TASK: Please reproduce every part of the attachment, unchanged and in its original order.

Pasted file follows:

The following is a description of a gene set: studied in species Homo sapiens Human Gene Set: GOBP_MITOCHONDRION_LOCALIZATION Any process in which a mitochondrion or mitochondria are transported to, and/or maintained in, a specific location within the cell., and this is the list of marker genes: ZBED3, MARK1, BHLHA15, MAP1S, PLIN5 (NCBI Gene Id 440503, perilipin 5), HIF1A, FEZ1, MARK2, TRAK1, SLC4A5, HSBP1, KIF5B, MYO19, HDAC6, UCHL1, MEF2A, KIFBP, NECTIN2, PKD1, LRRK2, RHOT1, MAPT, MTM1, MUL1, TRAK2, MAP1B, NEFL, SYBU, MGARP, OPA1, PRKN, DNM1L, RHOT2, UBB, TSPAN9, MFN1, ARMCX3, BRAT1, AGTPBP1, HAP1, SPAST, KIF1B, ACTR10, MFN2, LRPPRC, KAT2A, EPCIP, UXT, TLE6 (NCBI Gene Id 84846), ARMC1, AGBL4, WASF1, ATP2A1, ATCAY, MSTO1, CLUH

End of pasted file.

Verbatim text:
The following is a description of a gene set: studied in species Homo sapiens Human Gene Set: GOBP_MITOCHONDRION_LOCALIZATION Any process in which a mitochondrion or mitochondria are transported to, and/or maintained in, a specific location within the cell., and this is the list of marker genes: ZBED3, MARK1, BHLHA15, MAP1S, PLIN5 (NCBI Gene Id 440503, perilipin 5), HIF1A, FEZ1, MARK2, TRAK1, SLC4A5, HSBP1, KIF5B, MYO19, HDAC6, UCHL1, MEF2A, KIFBP, NECTIN2, PKD1, LRRK2, RHOT1, MAPT, MTM1, MUL1, TRAK2, MAP1B, NEFL, SYBU, MGARP, OPA1, PRKN, DNM1L, RHOT2, UBB, TSPAN9, MFN1, ARMCX3, BRAT1, AGTPBP1, HAP1, SPAST, KIF1B, ACTR10, MFN2, LRPPRC, KAT2A, EPCIP, UXT, TLE6 (NCBI Gene Id 84846), ARMC1, AGBL4, WASF1, ATP2A1, ATCAY, MSTO1, CLUH